Photography News issue 24

49 First tests

Photography News Issue 24 absolutephoto.com

The Captur in use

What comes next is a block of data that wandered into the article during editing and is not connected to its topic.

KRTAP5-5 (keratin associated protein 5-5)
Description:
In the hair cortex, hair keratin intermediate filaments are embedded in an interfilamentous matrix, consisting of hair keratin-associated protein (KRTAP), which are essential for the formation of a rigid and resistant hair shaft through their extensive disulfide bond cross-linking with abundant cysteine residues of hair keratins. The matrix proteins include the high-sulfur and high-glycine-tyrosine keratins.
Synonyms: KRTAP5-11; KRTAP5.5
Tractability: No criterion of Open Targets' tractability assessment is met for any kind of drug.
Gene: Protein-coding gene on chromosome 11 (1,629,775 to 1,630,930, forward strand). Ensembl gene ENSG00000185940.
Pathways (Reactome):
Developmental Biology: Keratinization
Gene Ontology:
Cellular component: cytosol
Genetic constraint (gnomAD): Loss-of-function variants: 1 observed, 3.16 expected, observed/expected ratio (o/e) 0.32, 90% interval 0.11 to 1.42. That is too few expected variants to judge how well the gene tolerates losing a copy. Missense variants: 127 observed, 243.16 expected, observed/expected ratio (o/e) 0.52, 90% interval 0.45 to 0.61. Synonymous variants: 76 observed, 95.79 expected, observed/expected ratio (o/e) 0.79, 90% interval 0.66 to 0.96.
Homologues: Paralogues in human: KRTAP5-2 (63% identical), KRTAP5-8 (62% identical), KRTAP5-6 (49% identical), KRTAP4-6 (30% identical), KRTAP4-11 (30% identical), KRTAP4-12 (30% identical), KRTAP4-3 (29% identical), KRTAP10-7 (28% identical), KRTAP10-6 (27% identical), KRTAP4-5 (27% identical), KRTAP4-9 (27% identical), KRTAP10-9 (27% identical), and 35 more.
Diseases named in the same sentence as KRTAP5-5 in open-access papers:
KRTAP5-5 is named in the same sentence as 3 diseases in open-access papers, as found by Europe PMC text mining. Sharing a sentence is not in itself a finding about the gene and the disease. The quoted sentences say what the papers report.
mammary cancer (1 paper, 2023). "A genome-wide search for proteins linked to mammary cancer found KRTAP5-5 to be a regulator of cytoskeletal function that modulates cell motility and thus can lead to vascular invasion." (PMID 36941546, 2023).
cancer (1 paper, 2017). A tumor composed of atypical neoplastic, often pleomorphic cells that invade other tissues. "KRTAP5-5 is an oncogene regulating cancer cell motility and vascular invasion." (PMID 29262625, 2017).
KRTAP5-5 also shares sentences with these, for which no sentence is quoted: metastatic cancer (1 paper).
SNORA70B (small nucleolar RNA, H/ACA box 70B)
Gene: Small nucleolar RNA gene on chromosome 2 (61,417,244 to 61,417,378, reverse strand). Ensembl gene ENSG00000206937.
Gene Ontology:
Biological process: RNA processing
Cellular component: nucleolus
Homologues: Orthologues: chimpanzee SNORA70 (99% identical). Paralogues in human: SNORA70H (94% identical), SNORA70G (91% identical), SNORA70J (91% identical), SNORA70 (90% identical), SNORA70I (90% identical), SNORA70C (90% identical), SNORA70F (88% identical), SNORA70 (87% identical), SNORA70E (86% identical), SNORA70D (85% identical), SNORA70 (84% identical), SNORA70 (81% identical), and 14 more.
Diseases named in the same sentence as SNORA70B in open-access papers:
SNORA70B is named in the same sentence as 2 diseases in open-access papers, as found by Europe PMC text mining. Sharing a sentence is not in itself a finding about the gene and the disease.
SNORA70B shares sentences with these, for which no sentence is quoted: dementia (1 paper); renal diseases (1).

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One of the big plus points of the Captur system is its versatility and adding the Module-Pro opens up more opportunities. For this test we explored the Sound option. The aim was to record the instant a water- filled balloon was burst by a dart. The set-up was fairly simple. I shot in the garden because I knew it would get messy and got everything ready at dusk to do the shots when darkness fell using the camera’s B setting and flash. A water-filled balloon was hung from a crossbar using fishing line. I knew I’d need several goes, so had a dozen balloons ready. A tripod-mounted Nikon D800 with a 105mm lens and remote release was used. Focus was set to manual and I had a head torch ready to help here when it was dark. Two flashguns were placed close to the balloon on lighting stands. I had a Nikon SB- 900 and a Phottix Mittros+. Both were used in manual, with their zoomheads at a tele setting to focus light on the subject. I wanted a very brief flash duration so set both units to their minimum 1/128th power output. After a couple of tests, I set the lens at f/8 (Pic A). Both units were mounted in the Captur receivers’ hotshoes and these in turn were mounted in hotshoe adapters on the lighting stands. To detect the sound of the bursting balloon I wanted the Module-Pro close to the subject so attached this to one of the lighting stands supporting the balloon. With everything ready, it was time to set the Module Pro at a level to detect the sound of a bursting balloon. I didn’t want to waste any balloons, so just gently clapped my hands to see when the Module Pro would detect the sound and fire the flash. I started at its maximum sensitivity of 99. A gentle clap from the balloon’s position and the flashes fired. Great. This is going to be a doddle I thought. A neighbour shut his car door, the flashes fired. Another neighbour’s dog barked, the flashes fired. Yes, the Captur is very sensitive, so I lowered the unit’s sensitivity to 50. A gentle handclap, no flashes; a more enthusiast clap, still no joy. Back at the Captur, I set 65. This time the flashes fired on my handclap but ignored yet more car door closing and barking – the dog was probably barking at the flashes firing! With the sensitivity set, it was time to do some test shots. The Module-Pro lets you vary the delay between the sound being detected and the flashes firing. I started at no delay – 00”00 on the LCD. I opened the camera shutter, threw a dart at the balloon. Missed. Threw another, missed; the third hit the balloon but punctured it rather than burst it. Hmm, not a good start. Throwing a dart at a water-filled balloon in the dark and bursting it is not as easy as I thought. Of course, you can’t light it up to make things easier because that would ruin the B exposure. I turned the kitchen light on and that gave enough glow on the subject so I could see the target. Another dart at a balloon and this time it burst and the flashes fired. Closing the shutter, I got a shot of the dart actually piercing the balloon. (Pic B) This was good, but clearly I needed more time delay. I set the Module-Pro to 00”20. I was getting more accurate with the dart throwing now and the first dart was a direct hit. This time, I got a black frame with a few water droplets. Okay, so this time the time delay was too long. I set 00”10 and got my first decent shot (Pic C) with plenty of water in shot, but no balloon material and no dart. From here I went to 00”05, which worked out fine, and I used the rest of my balloon stock at that setting. (Pics D and E) There are lots of variables so you need several goes. For example, one balloon burst but didn’t make a sound. But out of my 12 balloons I got five well-timed shots thanks to the Module-Pro, a good hit rate.

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